Fuel runs low as French protest


Hundreds of thousands of protesters gathered in cities across France today for marches that unions hope could crush President Nicolas Sarkozy's plan to raise the retirement age.

Diesel and jet fuel supplies were running low today in parts of France as the country braced itself for another nationwide protest against government plans to raise the retirement age.

Union leaders want to bring enough people onto the street to make the government think again, while rail and refinery strikes continued to disrupt travel around the country.

Protesters are marching in Toulouse, in the south, and other cities, waving red union flags. The biggest crowds were in Paris.

Fuel supplies were a prime concern as unions announced yesterday that all 13 refineries in France were on strike and many depots were blocked by protesters. Police were called in to force three crucial fuel depots to reopen, including one near the southern city of Marseille.

The Ecology Ministry said in a statement that Charles de Gaulle airport had enough fuel stocks to last until least Tuesday. However, it left open the question of what happens after that.

Economy minister Christine Lagarde urged people not to panic over fuel as she said the country had ample stocks for now. "We have reserves," she told France's RTL radio, adding supply problems had affected 230 petrol stations out of a total 13,000 in the country. "People mustn't panic," she said.

France’s transport minister Dominique Bussereau authorised oil companies to use some of their reserves after trucking companies complained of difficulties finding fuel, but he insisted there was no reason for drivers to fear a petrol shortage.

Still, a sign today at a petrol station in Feyzin, near the eastern city of Lyon, announced a fuel shortage at all pumps.

In Paris, balloons floated above the Place de la Republique, the starting point for today’s protest against plans to make the French work until 62 before retiring. It was the latest in a full month of protests that have swept France, affecting trains, subways, airports, hospitals, schools and other key facilities.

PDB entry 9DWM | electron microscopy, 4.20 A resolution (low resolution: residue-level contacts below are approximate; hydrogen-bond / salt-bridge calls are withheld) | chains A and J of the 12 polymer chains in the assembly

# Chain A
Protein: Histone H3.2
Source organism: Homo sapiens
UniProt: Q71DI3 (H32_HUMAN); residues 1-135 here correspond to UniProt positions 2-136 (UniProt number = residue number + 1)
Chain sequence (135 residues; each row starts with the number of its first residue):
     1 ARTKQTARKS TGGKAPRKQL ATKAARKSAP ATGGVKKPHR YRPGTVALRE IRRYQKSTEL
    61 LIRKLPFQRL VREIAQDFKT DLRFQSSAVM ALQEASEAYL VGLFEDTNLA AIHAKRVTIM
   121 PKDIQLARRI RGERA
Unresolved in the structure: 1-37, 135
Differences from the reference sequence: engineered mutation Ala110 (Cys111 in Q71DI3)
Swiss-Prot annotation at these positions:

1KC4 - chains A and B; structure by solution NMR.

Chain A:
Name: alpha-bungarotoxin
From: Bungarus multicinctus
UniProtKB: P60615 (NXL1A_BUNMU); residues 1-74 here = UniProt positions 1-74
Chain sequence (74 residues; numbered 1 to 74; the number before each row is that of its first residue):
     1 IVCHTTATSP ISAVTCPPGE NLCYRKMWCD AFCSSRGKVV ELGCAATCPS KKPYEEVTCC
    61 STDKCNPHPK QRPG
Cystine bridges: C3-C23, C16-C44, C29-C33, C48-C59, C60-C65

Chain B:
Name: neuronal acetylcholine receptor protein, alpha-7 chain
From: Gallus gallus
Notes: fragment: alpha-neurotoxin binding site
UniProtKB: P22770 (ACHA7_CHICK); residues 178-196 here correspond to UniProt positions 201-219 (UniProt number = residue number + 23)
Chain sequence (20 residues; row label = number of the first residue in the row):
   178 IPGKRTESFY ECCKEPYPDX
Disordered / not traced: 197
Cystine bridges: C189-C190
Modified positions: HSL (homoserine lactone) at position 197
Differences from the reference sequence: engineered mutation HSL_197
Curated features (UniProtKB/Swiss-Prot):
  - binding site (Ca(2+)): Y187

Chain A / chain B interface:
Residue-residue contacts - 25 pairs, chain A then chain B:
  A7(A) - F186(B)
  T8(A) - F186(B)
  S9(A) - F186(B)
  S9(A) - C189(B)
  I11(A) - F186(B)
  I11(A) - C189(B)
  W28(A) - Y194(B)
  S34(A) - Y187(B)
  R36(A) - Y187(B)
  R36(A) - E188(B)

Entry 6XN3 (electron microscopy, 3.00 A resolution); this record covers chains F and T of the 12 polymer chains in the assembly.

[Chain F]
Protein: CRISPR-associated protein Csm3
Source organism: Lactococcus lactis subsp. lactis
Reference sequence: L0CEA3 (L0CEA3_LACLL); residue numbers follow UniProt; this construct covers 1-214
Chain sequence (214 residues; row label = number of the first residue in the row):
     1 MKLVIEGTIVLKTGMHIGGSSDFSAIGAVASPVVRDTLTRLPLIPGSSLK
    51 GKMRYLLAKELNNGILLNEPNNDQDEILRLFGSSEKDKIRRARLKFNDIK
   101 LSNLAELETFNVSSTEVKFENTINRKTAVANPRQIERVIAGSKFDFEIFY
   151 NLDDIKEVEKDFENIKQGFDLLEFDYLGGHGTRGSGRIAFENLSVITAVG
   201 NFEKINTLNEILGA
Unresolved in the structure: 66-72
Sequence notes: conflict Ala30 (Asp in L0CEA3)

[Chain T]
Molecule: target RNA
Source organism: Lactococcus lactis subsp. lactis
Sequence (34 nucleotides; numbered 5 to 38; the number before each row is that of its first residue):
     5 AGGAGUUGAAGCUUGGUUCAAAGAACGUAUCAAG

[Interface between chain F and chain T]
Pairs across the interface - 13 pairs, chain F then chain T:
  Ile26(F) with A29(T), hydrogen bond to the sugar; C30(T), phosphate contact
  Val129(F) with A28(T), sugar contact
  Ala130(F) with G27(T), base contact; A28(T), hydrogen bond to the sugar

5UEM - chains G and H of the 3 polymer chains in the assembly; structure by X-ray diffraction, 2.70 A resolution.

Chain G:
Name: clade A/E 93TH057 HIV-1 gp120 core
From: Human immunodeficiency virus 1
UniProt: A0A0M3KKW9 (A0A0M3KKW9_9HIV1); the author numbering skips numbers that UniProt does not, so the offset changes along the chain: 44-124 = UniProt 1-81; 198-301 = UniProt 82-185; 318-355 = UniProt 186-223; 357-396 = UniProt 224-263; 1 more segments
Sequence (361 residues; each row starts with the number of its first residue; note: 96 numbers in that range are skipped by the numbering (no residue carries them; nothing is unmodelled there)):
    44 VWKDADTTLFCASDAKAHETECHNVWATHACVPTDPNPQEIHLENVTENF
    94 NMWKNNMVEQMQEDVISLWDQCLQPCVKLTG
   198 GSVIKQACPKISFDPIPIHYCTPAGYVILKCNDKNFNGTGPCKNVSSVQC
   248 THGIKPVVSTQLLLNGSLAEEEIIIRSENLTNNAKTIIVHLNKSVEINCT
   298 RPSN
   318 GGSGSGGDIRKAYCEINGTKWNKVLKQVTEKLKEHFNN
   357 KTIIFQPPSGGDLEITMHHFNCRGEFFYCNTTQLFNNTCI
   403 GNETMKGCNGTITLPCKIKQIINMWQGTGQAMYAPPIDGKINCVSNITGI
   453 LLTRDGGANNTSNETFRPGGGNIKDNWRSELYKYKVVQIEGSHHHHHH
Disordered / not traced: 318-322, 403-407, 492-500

The government and unions will be looking closely at today's turnout. Unions said nationwide demonstrations on Tuesday drew 3.5 million protesters. The Interior Ministry put the figure at 1.23 million.

The government's main concern is youth protesters turning violent. Riot police used tear gas yesterday to disperse crowds in the city of Lyon. Dozens of students were arrested across the country and several police officers were injured.

Rail services were reduced today, but flights out of Paris's Orly airport were back to normal following disruption yesterday caused by a strike by runway workers.

Countries across Europe are cutting spending and raising taxes to bring down deficits and debts that hit record levels after the 2008 financial crisis resulted in the worst recession in 70 years. Labour leaders, students and civil servants are fighting back.

President Nicolas Sarkozy’s pension reforms - especially raising the retirement age from 60 to 62 - are seen by unions as an attack on their near-sacred social protections.

Mr Sarkozy is determined to overcome the powerful trade unions and push ahead with his pension reform, saying it is the only way to stop a €32 billion annual pension shortfall ballooning to €50 billion by 2020.

The Senate is to vote on the measure on Wednesday.

France has a long tradition of overpowering unpopular government proposals through street militancy, although polls suggest French people are coming to terms with the fact that delaying retirement, in line with other European countries, is becoming inevitable. Even at 62, France would have one of the lowest retirement ages in Europe.

Ms Lagarde told RTL that gradually lifting the minimum and full retirement ages by two years would be less painful than raising pension contributions or trimming retirement benefits for the 15 million people in France currently receiving them.